9. Port Suffers Massive Losses
The recent sinking of a fishing vessel in the navigational channel of Cochin Port Trust has caused a number of losses to the port. The direct loss incurred for salvaging the sunken vessel was INR 2.95 million (around USD 45,150), the port said in a statement, adding that the indirect loss due to cancellation/diversion of ships during the salvage period “is huge”. The fishing vessel sank in the morning hours of September 19 while it was being towed to Thoppumpady harbour. It earlier developed a leakage and its engine stopped working while it was some 5 nautical miles off the coast. 

10. Perfect Newbuild Storm
With a “perfect storm” in the newbuilding market global shipbuilding capacity is set to decline by 20 – 30% by the end of the decade according to Clarksons Platou. Shipyards are facing declining global order coverage. “What we’re dealing with the newbuilding market at the moment is this perfect storm. We’ve got the freight market being weak, we’ve had this over ordering in 2013 driven by the involvement of private equity and this move towards eco-tonnage, and then at the end of 2015 we have NOx Tier III obligations and financing conditions.” analysts said.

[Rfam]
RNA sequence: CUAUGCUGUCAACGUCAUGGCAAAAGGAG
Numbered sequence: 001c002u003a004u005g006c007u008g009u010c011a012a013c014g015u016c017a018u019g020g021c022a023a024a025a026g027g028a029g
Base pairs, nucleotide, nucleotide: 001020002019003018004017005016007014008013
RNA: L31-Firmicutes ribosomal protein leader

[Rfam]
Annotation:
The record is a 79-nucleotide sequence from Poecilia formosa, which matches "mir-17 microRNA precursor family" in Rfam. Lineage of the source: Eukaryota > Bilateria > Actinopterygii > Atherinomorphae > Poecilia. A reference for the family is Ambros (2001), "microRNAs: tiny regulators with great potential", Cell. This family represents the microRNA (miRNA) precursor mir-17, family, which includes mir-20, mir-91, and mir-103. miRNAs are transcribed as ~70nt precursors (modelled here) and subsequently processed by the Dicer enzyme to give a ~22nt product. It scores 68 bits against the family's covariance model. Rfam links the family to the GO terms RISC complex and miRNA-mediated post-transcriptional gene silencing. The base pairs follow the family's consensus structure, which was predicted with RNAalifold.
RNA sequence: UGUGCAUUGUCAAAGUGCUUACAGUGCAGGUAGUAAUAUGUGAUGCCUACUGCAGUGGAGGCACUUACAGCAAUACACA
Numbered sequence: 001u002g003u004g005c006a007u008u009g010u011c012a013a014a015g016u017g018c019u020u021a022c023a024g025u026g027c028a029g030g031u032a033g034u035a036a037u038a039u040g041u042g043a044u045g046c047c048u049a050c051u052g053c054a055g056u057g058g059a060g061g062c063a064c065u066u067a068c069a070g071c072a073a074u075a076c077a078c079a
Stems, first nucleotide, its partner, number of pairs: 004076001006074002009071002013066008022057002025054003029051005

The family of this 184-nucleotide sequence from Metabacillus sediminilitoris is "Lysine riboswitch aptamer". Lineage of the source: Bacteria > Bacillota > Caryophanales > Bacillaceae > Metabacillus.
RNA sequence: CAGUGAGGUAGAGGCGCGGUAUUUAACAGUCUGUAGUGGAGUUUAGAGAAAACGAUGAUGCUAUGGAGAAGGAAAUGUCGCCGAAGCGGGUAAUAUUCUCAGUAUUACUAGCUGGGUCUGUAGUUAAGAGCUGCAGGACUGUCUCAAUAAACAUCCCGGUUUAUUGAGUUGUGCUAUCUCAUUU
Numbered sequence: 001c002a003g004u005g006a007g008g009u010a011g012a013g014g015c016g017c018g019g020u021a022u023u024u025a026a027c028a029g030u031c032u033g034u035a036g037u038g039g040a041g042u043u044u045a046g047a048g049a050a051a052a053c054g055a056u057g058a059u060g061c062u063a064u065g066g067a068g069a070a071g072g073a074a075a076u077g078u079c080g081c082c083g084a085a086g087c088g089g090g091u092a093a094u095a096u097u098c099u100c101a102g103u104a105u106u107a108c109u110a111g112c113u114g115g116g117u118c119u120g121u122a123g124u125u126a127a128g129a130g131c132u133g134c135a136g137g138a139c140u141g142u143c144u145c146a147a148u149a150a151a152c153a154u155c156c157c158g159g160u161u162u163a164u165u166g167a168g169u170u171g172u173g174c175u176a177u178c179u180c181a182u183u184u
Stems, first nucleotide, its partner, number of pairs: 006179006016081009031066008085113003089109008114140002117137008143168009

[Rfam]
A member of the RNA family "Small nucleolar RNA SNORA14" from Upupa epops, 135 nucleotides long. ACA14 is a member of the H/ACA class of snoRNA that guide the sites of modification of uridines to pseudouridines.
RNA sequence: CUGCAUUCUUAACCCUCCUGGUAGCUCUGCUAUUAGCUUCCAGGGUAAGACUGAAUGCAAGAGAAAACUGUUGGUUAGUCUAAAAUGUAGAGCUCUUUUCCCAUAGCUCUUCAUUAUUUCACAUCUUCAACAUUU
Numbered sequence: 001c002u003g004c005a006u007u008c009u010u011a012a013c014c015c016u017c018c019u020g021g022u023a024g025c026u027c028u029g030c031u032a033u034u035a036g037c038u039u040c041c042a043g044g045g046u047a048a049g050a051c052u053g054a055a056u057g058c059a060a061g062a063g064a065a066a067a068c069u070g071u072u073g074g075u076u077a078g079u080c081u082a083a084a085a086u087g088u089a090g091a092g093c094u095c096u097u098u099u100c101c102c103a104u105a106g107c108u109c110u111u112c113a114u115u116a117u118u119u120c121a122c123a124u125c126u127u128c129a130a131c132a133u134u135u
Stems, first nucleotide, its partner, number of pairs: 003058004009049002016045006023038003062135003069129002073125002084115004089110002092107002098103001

Daily news feed from Seacurus Ltd – providers of MLC crew insurance solutions